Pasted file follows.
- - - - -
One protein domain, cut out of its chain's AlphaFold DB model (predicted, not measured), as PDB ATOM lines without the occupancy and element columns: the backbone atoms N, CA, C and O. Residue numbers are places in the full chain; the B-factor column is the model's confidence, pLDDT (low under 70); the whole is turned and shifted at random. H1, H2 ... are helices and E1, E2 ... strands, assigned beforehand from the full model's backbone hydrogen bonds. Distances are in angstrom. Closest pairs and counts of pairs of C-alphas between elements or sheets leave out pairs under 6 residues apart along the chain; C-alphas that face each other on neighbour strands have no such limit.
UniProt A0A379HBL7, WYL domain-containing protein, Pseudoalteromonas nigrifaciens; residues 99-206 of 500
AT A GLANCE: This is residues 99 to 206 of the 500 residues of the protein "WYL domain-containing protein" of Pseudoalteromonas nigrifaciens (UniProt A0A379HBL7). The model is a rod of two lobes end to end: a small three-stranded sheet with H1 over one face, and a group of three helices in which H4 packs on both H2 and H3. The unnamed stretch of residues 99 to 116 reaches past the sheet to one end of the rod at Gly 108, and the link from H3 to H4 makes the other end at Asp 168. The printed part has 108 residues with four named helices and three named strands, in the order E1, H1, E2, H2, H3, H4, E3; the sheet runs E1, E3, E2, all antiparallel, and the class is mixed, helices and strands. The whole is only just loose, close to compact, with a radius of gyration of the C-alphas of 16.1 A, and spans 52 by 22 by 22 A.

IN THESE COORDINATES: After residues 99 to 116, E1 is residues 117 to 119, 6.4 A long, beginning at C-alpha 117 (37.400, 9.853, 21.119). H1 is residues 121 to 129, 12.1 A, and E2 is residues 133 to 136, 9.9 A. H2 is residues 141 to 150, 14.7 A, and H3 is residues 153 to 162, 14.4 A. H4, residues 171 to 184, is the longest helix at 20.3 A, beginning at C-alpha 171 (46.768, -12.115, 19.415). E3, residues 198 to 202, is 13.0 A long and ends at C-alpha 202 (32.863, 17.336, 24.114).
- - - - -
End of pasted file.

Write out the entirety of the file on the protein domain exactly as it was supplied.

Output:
One protein domain, cut out of its chain's AlphaFold DB model (predicted, not measured), as PDB ATOM lines without the occupancy and element columns: the backbone atoms N, CA, C and O. Residue numbers are places in the full chain; the B-factor column is the model's confidence, pLDDT (low under 70); the whole is turned and shifted at random. H1, H2 ... are helices and E1, E2 ... strands, assigned beforehand from the full model's backbone hydrogen bonds. Distances are in angstrom. Closest pairs and counts of pairs of C-alphas between elements or sheets leave out pairs under 6 residues apart along the chain; C-alphas that face each other on neighbour strands have no such limit.
UniProt A0A379HBL7, WYL domain-containing protein, Pseudoalteromonas nigrifaciens; residues 99-206 of 500
AT A GLANCE: This is residues 99 to 206 of the 500 residues of the protein "WYL domain-containing protein" of Pseudoalteromonas nigrifaciens (UniProt A0A379HBL7). The model is a rod of two lobes end to end: a small three-stranded sheet with H1 over one face, and a group of three helices in which H4 packs on both H2 and H3. The unnamed stretch of residues 99 to 116 reaches past the sheet to one end of the rod at Gly 108, and the link from H3 to H4 makes the other end at Asp 168. The printed part has 108 residues with four named helices and three named strands, in the order E1, H1, E2, H2, H3, H4, E3; the sheet runs E1, E3, E2, all antiparallel, and the class is mixed, helices and strands. The whole is only just loose, close to compact, with a radius of gyration of the C-alphas of 16.1 A, and spans 52 by 22 by 22 A.

IN THESE COORDINATES: After residues 99 to 116, E1 is residues 117 to 119, 6.4 A long, beginning at C-alpha 117 (37.400, 9.853, 21.119). H1 is residues 121 to 129, 12.1 A, and E2 is residues 133 to 136, 9.9 A. H2 is residues 141 to 150, 14.7 A, and H3 is residues 153 to 162, 14.4 A. H4, residues 171 to 184, is the longest helix at 20.3 A, beginning at C-alpha 171 (46.768, -12.115, 19.415). E3, residues 198 to 202, is 13.0 A long and ends at C-alpha 202 (32.863, 17.336, 24.114).